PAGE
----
People sometimes (infrequently, slightly more often than “not ever”) ask how I got started writing legal humor.
It was a steaming summer afternoon back in 1995. I sat in my law school office sweating footnotes. Frustrated by the strictures of law review writing requiring that every sentence be documented in a–preferably lengthy–footnote, I snapped. Exiting the article, I dashed off The World’s Greatest Law Review Article, a heavily footnoted parody of real law review articles.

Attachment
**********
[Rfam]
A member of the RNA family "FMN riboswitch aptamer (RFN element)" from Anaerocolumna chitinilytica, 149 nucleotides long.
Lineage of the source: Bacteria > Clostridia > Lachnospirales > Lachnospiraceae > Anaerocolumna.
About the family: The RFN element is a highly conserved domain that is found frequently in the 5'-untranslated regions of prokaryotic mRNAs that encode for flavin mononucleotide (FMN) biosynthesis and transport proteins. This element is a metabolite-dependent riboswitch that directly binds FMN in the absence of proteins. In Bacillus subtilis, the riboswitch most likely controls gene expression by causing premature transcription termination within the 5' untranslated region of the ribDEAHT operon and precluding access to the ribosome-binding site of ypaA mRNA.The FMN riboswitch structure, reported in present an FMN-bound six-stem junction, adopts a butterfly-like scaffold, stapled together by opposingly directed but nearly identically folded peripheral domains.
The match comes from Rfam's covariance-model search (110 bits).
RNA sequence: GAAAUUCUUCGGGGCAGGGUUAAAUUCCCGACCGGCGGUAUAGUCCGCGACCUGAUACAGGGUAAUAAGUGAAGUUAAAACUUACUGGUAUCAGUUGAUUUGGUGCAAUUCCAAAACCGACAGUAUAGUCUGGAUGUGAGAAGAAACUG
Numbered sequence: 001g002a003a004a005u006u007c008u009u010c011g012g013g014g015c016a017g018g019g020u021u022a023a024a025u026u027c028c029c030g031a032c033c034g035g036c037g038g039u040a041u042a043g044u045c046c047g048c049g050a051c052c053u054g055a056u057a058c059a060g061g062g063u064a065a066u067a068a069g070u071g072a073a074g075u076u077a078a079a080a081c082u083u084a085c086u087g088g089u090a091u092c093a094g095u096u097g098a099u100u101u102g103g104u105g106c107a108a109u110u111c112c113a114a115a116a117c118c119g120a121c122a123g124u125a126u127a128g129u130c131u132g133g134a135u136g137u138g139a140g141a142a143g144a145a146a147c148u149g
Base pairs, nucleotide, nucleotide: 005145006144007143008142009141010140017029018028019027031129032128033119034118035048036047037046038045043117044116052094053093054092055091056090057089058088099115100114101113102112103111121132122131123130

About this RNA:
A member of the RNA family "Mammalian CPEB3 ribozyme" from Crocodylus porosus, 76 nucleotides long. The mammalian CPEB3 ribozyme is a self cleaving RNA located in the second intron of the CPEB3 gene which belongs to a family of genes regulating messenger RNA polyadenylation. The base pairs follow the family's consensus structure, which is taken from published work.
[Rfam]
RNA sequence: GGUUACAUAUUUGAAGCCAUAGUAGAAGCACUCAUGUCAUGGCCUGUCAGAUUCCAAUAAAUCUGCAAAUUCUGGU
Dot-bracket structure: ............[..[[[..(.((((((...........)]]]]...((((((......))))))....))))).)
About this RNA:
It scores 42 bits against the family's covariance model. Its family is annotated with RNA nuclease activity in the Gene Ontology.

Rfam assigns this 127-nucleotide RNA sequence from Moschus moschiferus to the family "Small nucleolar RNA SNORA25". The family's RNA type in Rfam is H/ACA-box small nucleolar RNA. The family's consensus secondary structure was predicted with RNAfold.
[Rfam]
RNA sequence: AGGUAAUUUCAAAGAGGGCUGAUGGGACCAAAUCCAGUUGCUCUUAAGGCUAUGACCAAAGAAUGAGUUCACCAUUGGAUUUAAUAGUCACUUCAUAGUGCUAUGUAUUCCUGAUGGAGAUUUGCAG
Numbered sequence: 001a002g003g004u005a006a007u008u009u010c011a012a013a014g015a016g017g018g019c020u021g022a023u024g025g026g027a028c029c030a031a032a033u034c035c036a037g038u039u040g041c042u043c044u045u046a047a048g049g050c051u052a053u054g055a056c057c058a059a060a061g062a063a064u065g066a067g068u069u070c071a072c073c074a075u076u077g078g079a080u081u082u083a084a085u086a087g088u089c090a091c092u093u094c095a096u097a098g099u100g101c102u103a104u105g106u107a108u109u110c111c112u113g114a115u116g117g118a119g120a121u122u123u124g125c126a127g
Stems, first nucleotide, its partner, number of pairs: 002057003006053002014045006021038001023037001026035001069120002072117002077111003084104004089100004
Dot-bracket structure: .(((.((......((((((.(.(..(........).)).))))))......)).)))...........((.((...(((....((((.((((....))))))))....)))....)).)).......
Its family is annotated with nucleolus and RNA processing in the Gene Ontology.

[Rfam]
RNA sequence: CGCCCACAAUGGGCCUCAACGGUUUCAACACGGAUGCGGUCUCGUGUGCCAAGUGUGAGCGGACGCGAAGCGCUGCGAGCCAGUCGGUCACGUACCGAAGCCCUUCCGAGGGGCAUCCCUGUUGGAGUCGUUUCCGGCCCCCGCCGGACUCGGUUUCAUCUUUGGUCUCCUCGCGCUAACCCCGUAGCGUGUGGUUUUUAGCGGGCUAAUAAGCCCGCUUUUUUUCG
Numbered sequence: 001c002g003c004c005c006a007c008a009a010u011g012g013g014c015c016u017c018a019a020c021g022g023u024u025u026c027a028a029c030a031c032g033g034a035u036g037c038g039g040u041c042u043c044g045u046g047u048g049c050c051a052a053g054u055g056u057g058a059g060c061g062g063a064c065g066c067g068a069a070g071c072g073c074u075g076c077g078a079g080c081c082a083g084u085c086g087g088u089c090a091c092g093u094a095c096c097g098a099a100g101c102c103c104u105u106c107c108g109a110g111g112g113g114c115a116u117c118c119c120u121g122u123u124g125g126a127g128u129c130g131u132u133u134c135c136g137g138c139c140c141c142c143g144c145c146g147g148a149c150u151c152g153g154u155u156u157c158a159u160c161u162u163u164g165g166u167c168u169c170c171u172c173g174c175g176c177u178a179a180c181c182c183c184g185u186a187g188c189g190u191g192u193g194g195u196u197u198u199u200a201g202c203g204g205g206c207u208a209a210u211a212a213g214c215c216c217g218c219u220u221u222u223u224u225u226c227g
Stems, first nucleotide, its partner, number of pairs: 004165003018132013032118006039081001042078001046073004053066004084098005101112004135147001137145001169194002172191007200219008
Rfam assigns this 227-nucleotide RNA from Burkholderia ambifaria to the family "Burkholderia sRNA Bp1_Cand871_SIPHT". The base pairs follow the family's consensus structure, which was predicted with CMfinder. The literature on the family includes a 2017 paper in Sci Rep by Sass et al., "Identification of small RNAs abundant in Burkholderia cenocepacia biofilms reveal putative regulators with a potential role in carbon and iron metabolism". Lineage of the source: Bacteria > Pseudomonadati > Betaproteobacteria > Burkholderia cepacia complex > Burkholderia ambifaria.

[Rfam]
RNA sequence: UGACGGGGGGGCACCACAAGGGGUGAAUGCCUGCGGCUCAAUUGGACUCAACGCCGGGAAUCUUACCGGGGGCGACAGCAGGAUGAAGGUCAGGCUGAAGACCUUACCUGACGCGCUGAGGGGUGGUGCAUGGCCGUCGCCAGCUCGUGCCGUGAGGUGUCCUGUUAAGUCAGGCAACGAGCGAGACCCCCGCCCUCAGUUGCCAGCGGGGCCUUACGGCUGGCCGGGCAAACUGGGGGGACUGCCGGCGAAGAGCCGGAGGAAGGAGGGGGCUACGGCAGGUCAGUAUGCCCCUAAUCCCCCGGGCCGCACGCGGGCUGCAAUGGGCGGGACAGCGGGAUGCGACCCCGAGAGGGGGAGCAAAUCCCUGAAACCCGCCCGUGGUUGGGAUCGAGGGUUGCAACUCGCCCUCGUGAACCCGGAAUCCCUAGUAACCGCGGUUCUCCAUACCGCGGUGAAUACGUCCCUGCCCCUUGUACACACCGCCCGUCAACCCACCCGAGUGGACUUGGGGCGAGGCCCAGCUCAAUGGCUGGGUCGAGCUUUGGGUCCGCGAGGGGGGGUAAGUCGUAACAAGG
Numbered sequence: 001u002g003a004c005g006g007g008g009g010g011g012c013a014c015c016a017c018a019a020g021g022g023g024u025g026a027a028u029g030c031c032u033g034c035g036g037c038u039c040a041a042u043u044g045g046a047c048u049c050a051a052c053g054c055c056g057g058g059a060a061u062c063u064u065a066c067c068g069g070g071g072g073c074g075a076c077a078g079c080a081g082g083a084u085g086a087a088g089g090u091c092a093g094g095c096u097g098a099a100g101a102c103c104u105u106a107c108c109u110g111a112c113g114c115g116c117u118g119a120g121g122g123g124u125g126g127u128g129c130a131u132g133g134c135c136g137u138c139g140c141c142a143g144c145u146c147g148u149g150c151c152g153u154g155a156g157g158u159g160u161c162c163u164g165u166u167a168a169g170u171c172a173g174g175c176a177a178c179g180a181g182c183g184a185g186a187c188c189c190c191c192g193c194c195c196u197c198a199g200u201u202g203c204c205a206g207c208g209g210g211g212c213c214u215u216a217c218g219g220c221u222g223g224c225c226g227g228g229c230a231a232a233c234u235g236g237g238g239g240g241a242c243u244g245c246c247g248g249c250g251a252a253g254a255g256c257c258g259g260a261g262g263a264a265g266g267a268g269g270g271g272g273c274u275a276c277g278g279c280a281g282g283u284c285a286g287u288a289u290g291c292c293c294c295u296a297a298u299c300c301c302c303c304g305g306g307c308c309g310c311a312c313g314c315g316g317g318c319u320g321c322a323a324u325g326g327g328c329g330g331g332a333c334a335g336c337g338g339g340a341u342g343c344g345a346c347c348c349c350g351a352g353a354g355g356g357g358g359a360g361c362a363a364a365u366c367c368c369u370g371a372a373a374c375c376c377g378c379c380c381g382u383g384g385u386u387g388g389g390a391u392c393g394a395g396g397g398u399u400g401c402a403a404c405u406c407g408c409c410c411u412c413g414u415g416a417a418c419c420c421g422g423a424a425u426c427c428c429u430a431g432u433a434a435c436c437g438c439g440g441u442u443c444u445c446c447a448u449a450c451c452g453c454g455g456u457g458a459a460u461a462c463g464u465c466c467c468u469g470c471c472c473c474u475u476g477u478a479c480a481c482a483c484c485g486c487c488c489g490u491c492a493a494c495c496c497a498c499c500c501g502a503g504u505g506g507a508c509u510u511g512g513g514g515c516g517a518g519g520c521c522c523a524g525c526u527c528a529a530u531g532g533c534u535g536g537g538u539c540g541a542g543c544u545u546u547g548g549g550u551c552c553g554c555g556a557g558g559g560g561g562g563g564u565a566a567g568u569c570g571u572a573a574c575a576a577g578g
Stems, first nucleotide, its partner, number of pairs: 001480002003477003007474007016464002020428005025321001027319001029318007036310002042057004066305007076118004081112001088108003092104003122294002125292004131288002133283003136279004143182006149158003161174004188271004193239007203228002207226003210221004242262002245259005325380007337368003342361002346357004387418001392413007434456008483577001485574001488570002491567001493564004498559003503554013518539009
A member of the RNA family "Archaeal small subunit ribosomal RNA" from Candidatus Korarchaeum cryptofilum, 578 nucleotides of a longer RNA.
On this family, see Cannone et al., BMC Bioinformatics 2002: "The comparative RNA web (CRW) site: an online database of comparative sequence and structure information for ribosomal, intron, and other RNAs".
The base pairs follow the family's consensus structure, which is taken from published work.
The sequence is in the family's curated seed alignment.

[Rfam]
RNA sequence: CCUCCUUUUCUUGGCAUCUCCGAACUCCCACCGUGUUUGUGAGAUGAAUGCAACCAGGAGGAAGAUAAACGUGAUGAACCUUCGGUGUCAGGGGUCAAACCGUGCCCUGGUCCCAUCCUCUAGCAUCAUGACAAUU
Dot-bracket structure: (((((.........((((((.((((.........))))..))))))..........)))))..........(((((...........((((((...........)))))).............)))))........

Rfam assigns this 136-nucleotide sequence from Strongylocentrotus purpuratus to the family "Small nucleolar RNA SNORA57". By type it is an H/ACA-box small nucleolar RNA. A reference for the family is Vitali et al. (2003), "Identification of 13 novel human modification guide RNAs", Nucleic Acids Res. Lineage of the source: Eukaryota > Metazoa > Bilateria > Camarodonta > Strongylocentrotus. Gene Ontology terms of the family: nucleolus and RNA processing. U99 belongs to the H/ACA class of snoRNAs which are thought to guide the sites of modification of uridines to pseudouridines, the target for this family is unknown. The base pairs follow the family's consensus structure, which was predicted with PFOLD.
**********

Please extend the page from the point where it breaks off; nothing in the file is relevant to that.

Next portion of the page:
Not knowing what to do with it, I sent it to the American Bar Association Journal. They published it (Oct. 1995, pp. 84-85) and The World’s Greatest Law Review Article struck a chord. Someone spotted it posted on the wall of a law school in Hong Kong. A law review editor wrote to say, “Thank you for helping me make it through life.” A managing partner at the law firm I worked at before joining academia wrote, “I never realized you were mentally ill.”
The parody led to Harmless Error, my monthly column in the A.B.A. Journal.
Here’s how it all got started: The World’s Greatest Law Review Article (art by Wayne Slezak).